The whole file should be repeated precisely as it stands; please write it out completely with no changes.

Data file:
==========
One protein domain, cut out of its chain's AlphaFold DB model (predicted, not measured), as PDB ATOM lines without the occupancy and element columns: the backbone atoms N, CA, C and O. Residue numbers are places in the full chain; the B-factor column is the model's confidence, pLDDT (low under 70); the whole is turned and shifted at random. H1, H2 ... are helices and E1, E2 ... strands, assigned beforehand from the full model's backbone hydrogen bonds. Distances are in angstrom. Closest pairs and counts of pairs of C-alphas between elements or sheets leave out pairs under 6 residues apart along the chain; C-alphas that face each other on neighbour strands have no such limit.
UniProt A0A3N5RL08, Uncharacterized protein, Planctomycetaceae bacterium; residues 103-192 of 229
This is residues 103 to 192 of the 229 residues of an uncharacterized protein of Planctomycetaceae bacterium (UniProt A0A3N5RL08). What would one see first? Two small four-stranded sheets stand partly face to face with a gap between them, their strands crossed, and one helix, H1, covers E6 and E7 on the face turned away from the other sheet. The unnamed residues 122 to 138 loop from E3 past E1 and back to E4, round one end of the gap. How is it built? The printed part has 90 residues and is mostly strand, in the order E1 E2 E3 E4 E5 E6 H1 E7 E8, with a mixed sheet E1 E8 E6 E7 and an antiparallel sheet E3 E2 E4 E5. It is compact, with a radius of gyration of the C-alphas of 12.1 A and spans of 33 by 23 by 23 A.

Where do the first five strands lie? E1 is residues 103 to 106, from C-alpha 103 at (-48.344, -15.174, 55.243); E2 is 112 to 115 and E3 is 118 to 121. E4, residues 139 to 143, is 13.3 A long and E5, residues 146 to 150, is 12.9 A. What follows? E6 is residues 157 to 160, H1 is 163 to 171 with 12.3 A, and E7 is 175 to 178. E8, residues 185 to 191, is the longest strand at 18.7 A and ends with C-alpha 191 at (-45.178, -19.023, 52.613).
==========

One protein domain, cut out of its chain's AlphaFold DB model (predicted, not measured), as PDB ATOM lines without the occupancy and element columns: the backbone atoms N, CA, C and O. Residue numbers are places in the full chain; the B-factor column is the model's confidence, pLDDT (low under 70); the whole is turned and shifted at random. H1, H2 ... are helices and E1, E2 ... strands, assigned beforehand from the full model's backbone hydrogen bonds. Distances are in angstrom. Closest pairs and counts of pairs of C-alphas between elements or sheets leave out pairs under 6 residues apart along the chain; C-alphas that face each other on neighbour strands have no such limit.
UniProt A0A3N5RL08, Uncharacterized protein, Planctomycetaceae bacterium; residues 103-192 of 229
This is residues 103 to 192 of the 229 residues of an uncharacterized protein of Planctomycetaceae bacterium (UniProt A0A3N5RL08). What would one see first? Two small four-stranded sheets stand partly face to face with a gap between them, their strands crossed, and one helix, H1, covers E6 and E7 on the face turned away from the other sheet. The unnamed residues 122 to 138 loop from E3 past E1 and back to E4, round one end of the gap. How is it built? The printed part has 90 residues and is mostly strand, in the order E1 E2 E3 E4 E5 E6 H1 E7 E8, with a mixed sheet E1 E8 E6 E7 and an antiparallel sheet E3 E2 E4 E5. It is compact, with a radius of gyration of the C-alphas of 12.1 A and spans of 33 by 23 by 23 A.

Where do the first five strands lie? E1 is residues 103 to 106, from C-alpha 103 at (-48.344, -15.174, 55.243); E2 is 112 to 115 and E3 is 118 to 121. E4, residues 139 to 143, is 13.3 A long and E5, residues 146 to 150, is 12.9 A. What follows? E6 is residues 157 to 160, H1 is 163 to 171 with 12.3 A, and E7 is 175 to 178. E8, residues 185 to 191, is the longest strand at 18.7 A and ends with C-alpha 191 at (-45.178, -19.023, 52.613).